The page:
In his early writing, Ambedkar insisted that ‘caste’ can be added to a class approach. But after some disillusionment with communism, he moved away from this analysis at the end of his life. As he moved
close to Buddhism, he developed the alternative of what may be called “Buddhist economics” as against the Marxist socialism. He then argued that equality will be of no value without fraternity and liberty.
The Mahars of Maharashtra under the leadership of Ambedkar also initiated the Buddhist conversion movement in the mid-1950s. But since early 1930s, Ambedkar was very clear that to improve their status,
dalits have to renounce Hindu religion. Ambedkar believed that there was no salvation for the untouchables so long as they remained in the Hindu fold.
POST-AMBEDKARITE DALIT MOVEMENTS
In 1957 N. Shivaraj founded the Republican Party of India which ultimately replaced the All India Scheduled Caste Federation. In the later years when a strong group of Dalit youths came forward to unite the diverse Dalit groups across the country under a single platform and mobilize them to struggle for their civil rights and justice, the Dalit Panther Movement was born in 1972. It demonstrated that the lower castes were not willing to accept subjugation. This movement encompassed in itself not only Dalits but also, tribes, neo-Buddhists, working class, landless, poor, farmers, women and all others who were being exploited politically, economically, socially and in the name of religion.
There are many factors that are responsible for the rise of Dalit movements in the latter half of the nineteenth century. The major factors include entry of Dalits into military services, Dalit reform movements, Dalit education, conversions, missionary activities, Islamic revivalism and Hindu reforms. On the other hand, there are some minor factors like land settlement, industry, communication facilities, education, press and books, legal system etc. which have contributed in the rise and development of Dalit movements in India.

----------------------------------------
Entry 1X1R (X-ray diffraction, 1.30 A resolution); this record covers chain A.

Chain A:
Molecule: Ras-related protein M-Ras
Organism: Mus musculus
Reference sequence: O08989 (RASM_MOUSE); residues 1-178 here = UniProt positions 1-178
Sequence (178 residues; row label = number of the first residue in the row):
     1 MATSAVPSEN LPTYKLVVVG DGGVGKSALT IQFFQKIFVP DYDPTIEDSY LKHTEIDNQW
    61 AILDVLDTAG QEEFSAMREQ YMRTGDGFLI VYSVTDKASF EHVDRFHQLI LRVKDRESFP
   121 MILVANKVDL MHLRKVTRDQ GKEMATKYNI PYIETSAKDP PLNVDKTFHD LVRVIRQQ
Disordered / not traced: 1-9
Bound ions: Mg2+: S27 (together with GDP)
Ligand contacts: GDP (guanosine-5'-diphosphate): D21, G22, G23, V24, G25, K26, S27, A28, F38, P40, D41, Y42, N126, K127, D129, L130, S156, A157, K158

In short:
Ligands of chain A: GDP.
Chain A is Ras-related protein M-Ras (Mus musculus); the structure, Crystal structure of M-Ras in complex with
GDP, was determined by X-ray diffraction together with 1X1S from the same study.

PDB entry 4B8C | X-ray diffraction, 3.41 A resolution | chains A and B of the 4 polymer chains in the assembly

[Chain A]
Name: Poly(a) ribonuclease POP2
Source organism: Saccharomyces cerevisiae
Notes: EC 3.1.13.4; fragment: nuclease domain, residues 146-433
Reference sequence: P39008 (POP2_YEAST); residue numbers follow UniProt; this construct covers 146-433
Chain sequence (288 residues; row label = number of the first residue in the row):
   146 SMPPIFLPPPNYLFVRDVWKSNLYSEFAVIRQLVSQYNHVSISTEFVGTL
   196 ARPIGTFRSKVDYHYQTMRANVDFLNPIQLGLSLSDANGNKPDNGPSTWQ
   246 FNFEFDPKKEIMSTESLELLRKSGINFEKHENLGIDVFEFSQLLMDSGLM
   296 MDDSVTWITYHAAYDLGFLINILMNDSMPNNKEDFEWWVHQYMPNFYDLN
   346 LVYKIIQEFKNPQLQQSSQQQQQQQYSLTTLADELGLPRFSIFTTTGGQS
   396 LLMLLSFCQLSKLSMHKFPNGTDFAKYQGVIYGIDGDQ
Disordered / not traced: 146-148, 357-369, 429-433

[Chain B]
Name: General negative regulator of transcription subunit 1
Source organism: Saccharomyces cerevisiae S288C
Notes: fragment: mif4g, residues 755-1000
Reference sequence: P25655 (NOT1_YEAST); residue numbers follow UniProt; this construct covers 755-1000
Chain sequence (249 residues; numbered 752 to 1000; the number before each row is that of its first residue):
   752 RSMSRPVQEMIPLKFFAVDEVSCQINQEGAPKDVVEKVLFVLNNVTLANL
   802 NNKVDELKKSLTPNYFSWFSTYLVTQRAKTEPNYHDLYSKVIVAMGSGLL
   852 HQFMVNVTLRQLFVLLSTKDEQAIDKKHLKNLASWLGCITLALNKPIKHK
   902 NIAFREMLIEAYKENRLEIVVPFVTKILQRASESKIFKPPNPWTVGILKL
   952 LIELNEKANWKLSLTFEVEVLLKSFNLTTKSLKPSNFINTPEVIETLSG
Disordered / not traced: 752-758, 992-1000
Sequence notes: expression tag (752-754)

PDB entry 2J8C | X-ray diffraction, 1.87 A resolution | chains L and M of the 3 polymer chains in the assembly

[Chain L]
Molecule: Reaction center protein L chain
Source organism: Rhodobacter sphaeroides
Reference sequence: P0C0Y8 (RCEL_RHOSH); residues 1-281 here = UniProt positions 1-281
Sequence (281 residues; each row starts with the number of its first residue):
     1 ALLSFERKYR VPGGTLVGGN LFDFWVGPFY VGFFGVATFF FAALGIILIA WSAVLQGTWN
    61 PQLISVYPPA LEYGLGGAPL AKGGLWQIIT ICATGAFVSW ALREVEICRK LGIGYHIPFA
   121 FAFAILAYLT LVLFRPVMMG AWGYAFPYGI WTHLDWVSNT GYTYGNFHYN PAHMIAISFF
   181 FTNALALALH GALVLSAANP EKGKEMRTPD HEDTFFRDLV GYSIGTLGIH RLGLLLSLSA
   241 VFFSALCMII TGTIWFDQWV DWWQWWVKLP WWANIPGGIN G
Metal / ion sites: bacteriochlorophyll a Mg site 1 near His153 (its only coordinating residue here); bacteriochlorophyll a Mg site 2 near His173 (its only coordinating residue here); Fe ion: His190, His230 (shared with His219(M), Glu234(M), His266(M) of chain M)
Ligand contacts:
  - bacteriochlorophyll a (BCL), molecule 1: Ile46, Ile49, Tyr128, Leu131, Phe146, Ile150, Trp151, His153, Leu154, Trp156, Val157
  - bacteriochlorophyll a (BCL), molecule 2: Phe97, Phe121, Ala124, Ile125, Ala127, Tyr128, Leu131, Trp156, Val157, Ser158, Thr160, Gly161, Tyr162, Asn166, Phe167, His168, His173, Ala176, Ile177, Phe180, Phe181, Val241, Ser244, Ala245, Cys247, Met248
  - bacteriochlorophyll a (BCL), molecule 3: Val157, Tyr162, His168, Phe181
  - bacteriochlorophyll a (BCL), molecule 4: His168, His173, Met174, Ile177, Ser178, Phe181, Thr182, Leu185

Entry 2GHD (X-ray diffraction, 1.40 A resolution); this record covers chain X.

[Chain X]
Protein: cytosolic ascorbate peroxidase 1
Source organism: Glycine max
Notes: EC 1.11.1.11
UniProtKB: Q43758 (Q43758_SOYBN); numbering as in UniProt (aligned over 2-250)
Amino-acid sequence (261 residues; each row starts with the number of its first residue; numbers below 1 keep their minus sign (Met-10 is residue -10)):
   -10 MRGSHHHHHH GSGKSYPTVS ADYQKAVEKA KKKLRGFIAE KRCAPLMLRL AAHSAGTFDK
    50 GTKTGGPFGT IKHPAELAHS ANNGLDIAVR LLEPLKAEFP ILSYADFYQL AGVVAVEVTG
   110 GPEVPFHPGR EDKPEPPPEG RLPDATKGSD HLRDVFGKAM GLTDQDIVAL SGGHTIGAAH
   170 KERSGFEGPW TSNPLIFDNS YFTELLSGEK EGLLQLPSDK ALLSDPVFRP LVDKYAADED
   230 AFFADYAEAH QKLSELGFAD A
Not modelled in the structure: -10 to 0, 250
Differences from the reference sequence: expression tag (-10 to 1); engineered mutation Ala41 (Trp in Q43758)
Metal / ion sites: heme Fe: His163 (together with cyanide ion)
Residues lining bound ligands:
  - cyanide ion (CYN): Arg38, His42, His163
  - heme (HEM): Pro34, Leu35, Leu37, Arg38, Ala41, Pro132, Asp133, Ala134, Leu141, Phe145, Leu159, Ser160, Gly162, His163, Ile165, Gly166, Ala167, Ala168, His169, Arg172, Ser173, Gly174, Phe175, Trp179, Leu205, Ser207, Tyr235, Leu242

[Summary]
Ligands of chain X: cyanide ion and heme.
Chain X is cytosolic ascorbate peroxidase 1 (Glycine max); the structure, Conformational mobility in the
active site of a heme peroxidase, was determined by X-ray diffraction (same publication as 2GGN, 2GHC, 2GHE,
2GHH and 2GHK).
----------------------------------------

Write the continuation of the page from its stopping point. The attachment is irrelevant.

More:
The emergence of BSP in 1984 marked a new phase in Dalit movement. It could create a strong base among the dalits of UP and Punjab. Kanshi Ram, who formed this party, argued that the Brahminical social order was initiated by the Aryans who displaced the Dravidians, the original inhabitants of the country. Kanshi Ram argued for ending Brahminical rule by capturing political power. To him, Indian democracy, dominated by the upper caste, is fake. To have real democracy, the power must pass over to the majority, the dalits or the Bahujans.
It has now been recognised that the term ‘Dalit’ has attained hermeneutic ability to refer to the exploitative past of the Scheduled Castes. The term has the ontological ability to encompass within itself
all the oppressed and exploited sections of society including Adivasis, minorities and women. As the Dalit category represents those who are exploited by social groups above them in a deliberate manner, it also includes an element of protest against denial of dignity and the practice of untouchability. As Gopal Guru argues, the “social construction of Dalithood” makes the category “authentic and dynamic rather than passive or rigid”. It has essentially emerged as a political category, a symbol of change and revolution.